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Prayer of the Guest Chaplain of the U.S. Senate: Rabbi Dr. Julius Mark on 29 March 1960

https://opensiddur.org/?p=55091 Prayer of the Guest Chaplain of the U.S. Senate: Rabbi Dr. Julius Mark on 29 March 1960 2024-03-27 17:54:45 The Opening Prayer given in the U.S. House of Representatives on 29 March 1960. Text the Open Siddur Project Aharon N. Varady (transcription) Aharon N. Varady (transcription) Julius Mark United States Congressional Record https://opensiddur.org/copyright-policy/ Aharon N. Varady (transcription) https://creativecommons.org/publicdomain/zero/1.0/ Opening Prayers for Legislative Bodies United States of America 20th century C.E. תחינות teḥinot 58th century A.M. English vernacular prayer Prayers of Guest Chaplains U.S. Senate 86th Congress
Guest Chaplain: Dr. Julius Mark, senior rabbi, Temple Emanu-El, New York, New York
Sponsor: n/a
Date of Prayer: 29 March 1960


Contribute a translationSource (English)

Almighty God and Father,
for ages past men have sought Thee.
Where might they find Thee?
How might they know Thee?
Thou art as close to us as breathing,
yet art farther away than the farthermost star.
Thou art as familiar to us as the light of the sun,
yet art as inscrutable as the vast solitudes of the night.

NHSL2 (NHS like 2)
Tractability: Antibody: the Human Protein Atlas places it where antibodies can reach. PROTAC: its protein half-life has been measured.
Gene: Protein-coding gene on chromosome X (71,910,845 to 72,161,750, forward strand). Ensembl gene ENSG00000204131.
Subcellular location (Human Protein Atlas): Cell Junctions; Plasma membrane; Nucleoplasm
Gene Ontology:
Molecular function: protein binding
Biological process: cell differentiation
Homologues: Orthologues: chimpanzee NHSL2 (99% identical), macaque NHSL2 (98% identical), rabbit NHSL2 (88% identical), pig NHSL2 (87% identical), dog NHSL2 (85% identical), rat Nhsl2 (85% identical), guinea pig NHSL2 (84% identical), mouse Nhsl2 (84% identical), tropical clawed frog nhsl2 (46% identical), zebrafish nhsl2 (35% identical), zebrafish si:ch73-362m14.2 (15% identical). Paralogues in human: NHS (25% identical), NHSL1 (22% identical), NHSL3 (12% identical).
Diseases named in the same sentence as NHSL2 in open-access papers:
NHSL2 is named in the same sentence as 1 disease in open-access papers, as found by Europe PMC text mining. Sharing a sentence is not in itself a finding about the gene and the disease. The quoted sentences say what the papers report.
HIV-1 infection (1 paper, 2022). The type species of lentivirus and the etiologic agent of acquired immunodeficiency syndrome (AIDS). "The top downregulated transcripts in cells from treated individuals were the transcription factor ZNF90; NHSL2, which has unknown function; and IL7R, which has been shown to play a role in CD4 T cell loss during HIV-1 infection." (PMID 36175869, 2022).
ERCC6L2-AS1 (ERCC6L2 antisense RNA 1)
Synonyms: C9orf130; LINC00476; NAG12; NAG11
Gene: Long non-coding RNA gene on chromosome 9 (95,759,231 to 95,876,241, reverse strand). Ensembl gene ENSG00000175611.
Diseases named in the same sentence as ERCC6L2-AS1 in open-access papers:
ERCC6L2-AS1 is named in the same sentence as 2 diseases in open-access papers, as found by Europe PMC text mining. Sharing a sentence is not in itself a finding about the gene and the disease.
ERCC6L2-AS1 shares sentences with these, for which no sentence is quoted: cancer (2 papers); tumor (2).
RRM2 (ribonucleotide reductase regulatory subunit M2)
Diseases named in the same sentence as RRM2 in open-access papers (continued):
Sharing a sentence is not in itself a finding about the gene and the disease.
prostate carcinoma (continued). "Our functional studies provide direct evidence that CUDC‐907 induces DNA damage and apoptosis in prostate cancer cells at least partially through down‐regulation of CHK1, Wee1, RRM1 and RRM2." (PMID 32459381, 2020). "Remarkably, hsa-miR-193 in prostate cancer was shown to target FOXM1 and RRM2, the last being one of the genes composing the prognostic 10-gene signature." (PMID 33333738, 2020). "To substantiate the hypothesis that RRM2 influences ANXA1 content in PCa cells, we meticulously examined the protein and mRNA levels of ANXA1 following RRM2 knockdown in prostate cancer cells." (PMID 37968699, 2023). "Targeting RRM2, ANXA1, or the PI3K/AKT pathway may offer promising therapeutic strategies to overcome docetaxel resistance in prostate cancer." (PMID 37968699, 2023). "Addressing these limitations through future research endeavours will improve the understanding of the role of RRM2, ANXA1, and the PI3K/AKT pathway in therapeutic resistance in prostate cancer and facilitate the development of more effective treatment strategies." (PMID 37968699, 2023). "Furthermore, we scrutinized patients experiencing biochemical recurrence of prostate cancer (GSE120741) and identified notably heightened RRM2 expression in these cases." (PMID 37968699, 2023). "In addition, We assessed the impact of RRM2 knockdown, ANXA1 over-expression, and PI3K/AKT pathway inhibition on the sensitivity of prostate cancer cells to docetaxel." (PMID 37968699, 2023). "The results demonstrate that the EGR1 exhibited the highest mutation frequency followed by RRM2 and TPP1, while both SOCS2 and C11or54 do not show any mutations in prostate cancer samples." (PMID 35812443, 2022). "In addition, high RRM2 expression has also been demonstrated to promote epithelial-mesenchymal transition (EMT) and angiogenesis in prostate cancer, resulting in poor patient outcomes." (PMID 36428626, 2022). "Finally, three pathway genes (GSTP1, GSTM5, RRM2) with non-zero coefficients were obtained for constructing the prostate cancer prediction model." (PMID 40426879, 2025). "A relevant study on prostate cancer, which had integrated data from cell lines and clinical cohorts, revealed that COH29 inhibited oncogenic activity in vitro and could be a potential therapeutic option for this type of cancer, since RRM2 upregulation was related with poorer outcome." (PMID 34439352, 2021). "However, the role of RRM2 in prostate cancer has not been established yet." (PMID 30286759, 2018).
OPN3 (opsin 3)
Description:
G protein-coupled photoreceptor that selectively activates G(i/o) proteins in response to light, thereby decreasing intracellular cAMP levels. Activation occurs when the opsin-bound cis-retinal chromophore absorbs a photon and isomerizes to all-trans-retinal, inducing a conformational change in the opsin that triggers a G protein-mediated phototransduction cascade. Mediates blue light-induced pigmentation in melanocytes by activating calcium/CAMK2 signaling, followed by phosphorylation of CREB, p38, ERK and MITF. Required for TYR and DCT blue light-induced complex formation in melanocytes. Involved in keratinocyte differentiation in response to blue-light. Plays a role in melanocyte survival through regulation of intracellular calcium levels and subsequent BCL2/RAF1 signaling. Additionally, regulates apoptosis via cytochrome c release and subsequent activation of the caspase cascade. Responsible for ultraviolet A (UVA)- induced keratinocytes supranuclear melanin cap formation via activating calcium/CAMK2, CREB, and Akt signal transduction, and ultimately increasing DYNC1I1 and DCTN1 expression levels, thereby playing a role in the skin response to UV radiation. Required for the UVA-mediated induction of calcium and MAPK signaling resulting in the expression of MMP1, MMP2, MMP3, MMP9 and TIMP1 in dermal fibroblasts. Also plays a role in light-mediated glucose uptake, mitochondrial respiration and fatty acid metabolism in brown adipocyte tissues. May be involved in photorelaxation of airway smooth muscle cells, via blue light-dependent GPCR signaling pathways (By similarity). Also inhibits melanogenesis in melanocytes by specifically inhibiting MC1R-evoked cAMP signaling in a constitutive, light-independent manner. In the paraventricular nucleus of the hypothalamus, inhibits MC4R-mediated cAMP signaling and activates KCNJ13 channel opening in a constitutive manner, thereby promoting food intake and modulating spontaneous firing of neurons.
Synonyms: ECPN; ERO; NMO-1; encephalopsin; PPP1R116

To the seer of old Thou didst say:
“Thou canst not see my face,
but I will cause all my goodness
to pass before thee.”[1] Cf. Exodus 33:19-20 

Thus, Thy presence is manifest
in the goodness which dwells
in the hearts of all—
whether they occupy stations
that are exalted or humble—
who strive to make this world
a happier place for Thy children
of all races,
and nations to inhabit
by strengthening the bastions of freedom
and forging more securely the bonds
of human brotherhood
in Thy fatherhood.
Bless Thou
the Members of this great legislative body,
the Senate of the United States,
who have been chosen
by the citizens of our country
to preserve and advance
our precious democracy.
Gathered in this great Capital City,
upon the invitation of the President of our country,
are thousands of citizens
from every section of our land
to deliberate upon how best they can assist
our children and youth
to assume the responsibilities of citizenship
in a nation dedicated to liberty.
Wilt Thou, O Father,
cause them
and all of us to realize
that if we build in wood,
it will some day rot.
If we build in marble,
it will crumble before the onslaughts
of time.
Even if we build in steel,
it is destined to flow as water
before the melting processes
of the universe.
But if we build in human character—
if we build usefulness,
respect for law,
and simple goodness
in the lives of our youth—
then we build for eternity.

This prayer of the guest chaplain was offered in the third month of the second session of the 86th US Congress in the Senate, and published in the Congressional Record, vol. 106, part 5 (1960), page 6731.


Congressional Record, vol. 106, part 5 (29 March 1960), p. 6731



1Cf. Exodus 33:19-20



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